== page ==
In this paper, we continue the research in this field and develop the study of the following general functional differential equation with delay: Existence, uniqueness, data dependence (monotony, continuity, and differentiability with respect to parameter), and Ulam-Hyers stability results of solution for the Cauchy problem are obtained. Our results are essentially based on Perov's fixed point theorem and weakly Picard operator technique, which will be presented in Section 2. More results about functional and integral differential equations using these techniques can be found in [5–8]. The problem (5) is equivalent to the following system: with the initial conditions By a solution of the system (6) we understand a function that verifies the system.

We suppose that(C_{1}), ;(C_{2}), ;(C_{3})there exists such that , , , we have

If is a solution of the problem (6)-(7), then is a solution of the following integral system:

If is a solution of (9), then and is a solution of (6)-(7).

Moreover, the system (6) is equivalent to the functional integral system

We consider the operators , , defined by the right hand side of (9), for and the right hand side of (10), for .

#### 2. Preliminaries

In this section, we introduce notations, definitions, and preliminary results which are used throughout this paper; see [9–17]. Let be a metric space and an operator. We will use the following notations: —the fixed points set of ; —the family of the nonempty invariant subset of ; , , , .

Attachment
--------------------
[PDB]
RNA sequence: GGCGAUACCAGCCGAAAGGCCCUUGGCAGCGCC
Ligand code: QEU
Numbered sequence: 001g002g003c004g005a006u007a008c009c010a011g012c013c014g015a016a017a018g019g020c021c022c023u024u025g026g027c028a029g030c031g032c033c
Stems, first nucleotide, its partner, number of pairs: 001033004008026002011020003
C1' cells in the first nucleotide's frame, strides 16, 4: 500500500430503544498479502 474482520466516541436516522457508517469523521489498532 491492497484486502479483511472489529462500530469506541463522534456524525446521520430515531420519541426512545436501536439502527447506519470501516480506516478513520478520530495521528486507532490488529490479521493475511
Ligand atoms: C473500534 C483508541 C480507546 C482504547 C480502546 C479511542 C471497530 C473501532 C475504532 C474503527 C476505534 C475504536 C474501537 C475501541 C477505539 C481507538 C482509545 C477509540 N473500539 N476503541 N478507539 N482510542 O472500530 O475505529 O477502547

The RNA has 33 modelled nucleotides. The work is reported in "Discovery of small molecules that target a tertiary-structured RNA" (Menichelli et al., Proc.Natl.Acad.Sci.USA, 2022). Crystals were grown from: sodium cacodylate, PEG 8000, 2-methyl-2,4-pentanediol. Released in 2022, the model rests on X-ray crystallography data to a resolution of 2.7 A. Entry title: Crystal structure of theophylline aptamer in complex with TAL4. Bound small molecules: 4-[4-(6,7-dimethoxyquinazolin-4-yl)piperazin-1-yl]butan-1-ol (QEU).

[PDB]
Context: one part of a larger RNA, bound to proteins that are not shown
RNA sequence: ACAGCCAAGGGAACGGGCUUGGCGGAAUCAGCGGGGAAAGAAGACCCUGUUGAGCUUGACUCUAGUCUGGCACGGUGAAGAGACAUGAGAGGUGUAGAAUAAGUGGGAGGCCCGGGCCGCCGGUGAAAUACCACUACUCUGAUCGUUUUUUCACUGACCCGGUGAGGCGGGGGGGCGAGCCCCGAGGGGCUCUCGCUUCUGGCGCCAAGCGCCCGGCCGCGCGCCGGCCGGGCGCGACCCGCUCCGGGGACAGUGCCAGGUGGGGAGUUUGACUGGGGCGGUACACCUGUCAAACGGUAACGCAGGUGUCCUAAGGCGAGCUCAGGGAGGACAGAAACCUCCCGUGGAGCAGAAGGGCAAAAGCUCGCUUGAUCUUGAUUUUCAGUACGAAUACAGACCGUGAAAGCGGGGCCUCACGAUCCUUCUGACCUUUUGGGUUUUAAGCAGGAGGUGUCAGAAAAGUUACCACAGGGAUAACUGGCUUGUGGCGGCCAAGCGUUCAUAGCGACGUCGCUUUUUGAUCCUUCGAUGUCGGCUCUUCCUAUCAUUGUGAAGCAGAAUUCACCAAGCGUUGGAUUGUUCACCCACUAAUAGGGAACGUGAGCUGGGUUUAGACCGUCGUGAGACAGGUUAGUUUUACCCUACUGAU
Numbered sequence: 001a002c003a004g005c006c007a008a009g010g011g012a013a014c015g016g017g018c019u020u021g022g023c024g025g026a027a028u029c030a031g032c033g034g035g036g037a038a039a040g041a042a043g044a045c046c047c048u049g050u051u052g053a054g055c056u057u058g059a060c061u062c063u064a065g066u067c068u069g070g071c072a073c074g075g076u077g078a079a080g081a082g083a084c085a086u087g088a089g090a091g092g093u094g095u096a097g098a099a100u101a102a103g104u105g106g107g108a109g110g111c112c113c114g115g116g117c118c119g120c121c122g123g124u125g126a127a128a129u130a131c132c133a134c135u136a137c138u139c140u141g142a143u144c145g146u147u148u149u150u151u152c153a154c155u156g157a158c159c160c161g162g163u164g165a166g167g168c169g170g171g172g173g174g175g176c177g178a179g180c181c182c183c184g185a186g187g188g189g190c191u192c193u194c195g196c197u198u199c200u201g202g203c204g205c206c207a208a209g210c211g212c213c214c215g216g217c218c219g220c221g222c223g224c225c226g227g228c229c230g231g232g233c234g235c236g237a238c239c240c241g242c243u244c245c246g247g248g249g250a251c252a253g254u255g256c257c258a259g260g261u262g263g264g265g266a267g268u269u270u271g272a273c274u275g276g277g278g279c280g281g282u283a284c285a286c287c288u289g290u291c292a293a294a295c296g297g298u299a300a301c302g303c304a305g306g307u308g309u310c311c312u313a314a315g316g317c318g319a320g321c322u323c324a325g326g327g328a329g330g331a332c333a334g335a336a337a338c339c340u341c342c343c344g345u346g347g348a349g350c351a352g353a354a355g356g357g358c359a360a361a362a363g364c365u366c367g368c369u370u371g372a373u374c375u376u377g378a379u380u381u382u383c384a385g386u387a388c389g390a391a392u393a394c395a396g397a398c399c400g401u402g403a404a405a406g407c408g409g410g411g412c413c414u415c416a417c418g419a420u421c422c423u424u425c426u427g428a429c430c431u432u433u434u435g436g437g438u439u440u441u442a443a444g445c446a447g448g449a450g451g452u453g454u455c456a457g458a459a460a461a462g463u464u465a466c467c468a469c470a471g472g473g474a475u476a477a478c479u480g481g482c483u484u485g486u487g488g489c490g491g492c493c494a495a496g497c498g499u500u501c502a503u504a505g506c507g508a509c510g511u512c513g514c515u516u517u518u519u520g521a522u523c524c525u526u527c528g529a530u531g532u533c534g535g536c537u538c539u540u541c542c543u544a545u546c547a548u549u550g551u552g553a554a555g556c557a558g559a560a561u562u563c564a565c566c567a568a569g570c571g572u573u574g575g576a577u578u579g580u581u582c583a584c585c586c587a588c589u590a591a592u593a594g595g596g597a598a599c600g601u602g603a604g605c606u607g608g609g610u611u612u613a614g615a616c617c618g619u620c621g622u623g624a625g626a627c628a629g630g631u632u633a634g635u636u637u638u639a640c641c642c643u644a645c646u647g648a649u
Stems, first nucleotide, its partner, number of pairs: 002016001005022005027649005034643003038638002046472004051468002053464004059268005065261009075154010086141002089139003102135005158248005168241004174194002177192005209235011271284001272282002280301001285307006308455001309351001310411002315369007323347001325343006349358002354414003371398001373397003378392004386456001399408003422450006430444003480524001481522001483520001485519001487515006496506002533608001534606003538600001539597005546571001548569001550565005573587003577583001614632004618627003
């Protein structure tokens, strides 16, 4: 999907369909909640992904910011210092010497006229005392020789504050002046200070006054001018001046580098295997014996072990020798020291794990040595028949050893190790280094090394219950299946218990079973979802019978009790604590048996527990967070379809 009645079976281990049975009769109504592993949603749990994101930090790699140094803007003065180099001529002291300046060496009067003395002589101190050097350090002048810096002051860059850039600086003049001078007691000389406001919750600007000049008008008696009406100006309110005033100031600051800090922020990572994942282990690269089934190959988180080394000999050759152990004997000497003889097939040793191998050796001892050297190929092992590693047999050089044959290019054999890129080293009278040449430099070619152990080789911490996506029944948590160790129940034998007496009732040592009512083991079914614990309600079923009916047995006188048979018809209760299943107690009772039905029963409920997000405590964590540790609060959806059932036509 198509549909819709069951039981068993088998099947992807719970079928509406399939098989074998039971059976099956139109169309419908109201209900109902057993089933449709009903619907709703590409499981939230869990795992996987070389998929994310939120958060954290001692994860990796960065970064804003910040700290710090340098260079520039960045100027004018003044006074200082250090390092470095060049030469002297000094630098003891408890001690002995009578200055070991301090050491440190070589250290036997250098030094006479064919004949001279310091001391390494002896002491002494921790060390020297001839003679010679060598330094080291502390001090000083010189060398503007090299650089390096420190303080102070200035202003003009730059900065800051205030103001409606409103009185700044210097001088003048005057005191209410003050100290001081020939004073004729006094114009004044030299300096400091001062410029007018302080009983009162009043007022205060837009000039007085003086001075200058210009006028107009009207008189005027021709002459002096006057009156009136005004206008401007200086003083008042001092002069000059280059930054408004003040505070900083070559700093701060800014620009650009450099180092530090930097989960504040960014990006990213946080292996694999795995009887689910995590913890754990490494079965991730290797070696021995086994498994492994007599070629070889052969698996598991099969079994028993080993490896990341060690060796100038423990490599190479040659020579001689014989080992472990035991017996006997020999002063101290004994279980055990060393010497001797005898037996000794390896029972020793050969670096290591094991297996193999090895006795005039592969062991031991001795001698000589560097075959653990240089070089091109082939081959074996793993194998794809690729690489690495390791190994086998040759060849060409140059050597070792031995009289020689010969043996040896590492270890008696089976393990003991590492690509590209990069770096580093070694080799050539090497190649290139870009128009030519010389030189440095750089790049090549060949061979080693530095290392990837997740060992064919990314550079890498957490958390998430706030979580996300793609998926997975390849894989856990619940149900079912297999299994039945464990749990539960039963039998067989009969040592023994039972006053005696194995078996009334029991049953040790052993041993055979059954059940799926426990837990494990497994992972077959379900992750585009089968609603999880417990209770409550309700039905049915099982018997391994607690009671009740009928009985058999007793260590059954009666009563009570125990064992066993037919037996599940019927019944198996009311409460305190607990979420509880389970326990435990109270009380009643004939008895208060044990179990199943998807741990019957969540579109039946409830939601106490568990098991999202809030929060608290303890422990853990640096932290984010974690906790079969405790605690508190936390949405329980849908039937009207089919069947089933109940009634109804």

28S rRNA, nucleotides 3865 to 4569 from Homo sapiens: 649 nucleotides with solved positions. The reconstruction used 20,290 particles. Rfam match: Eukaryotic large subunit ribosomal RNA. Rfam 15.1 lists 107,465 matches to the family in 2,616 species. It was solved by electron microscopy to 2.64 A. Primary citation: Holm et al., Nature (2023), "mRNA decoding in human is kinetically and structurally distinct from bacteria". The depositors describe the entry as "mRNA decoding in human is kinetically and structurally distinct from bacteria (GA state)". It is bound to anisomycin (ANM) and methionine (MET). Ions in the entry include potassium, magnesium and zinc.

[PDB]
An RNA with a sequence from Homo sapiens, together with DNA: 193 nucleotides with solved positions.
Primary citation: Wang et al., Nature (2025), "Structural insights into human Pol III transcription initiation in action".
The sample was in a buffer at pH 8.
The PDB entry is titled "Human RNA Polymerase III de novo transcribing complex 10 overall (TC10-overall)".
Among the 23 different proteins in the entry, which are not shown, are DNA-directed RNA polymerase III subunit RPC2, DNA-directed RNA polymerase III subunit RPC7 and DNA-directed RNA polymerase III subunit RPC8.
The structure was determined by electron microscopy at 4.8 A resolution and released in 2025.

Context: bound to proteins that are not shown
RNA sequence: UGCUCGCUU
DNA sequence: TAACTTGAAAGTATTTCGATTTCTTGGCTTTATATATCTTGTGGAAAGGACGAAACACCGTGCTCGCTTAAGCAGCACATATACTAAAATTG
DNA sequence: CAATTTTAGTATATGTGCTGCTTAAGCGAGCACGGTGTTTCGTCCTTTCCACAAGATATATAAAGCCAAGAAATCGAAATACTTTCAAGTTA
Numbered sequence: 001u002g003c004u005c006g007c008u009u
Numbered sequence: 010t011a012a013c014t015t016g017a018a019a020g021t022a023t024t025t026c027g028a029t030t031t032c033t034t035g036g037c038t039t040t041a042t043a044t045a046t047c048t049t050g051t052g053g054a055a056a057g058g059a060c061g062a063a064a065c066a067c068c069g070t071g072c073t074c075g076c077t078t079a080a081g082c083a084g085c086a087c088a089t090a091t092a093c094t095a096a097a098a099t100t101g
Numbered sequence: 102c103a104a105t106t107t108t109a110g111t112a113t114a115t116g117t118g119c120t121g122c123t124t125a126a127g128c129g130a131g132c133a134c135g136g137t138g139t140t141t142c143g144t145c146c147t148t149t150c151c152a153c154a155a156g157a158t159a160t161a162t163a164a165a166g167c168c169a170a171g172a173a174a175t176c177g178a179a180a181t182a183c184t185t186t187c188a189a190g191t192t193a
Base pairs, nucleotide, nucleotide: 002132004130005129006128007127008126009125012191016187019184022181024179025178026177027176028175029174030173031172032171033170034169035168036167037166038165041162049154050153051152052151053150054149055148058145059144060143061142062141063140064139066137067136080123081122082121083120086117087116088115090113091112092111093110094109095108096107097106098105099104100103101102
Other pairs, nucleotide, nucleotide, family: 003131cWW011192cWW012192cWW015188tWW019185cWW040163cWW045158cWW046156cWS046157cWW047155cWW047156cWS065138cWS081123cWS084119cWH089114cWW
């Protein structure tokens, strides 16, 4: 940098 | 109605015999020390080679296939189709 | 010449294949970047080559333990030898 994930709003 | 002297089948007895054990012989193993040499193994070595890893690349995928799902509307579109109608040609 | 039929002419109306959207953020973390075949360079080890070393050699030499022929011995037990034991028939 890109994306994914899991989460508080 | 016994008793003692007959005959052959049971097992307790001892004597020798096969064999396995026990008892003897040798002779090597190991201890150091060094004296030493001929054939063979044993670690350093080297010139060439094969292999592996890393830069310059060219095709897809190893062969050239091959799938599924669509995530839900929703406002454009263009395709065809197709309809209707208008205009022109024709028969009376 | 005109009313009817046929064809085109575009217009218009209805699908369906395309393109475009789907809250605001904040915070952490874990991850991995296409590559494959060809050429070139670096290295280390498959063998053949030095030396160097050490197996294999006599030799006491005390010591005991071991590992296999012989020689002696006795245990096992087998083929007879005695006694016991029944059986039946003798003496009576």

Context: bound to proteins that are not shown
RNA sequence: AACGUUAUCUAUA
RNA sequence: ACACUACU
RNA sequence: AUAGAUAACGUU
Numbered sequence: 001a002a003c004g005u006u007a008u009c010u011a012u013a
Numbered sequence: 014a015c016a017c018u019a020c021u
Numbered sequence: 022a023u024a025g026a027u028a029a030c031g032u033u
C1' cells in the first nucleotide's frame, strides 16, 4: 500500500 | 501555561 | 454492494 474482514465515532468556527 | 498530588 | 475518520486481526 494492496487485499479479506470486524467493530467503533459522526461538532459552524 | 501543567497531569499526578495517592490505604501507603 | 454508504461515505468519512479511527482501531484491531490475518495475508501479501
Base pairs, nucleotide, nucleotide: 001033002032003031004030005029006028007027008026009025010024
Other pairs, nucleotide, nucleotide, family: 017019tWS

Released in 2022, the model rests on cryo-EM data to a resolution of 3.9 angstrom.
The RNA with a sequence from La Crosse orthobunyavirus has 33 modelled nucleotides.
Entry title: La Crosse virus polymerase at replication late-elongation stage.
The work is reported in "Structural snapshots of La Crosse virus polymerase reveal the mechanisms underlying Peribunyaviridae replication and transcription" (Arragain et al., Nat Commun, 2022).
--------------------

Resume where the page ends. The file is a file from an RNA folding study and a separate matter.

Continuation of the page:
*Definition 1. *Let be a metric space. An operator is a Picard operator (PO) if there exists such that(i);
(ii)the sequence converges to for all .

*Definition 2. *Let be a metric space. An operator is a weakly Picard operator (WPO) if the sequence converges for all and its limit (which may depend on ) is a fixed point of .

*Definition 3. *If is a weakly Picard operator, then we consider the operator defined by

*Remark 4. *It is clear that .

*Definition 5. *Let be a weakly Picard operator and . The operator is -weakly Picard operator if

The following concept is important for our further considerations.

*Definition 6. *Let be a metric space and an operator. The fixed point equation
is Ulam-Hyers stable if there exists a real number such that for each and each solution of the inequation
there exists a solution of (13) such that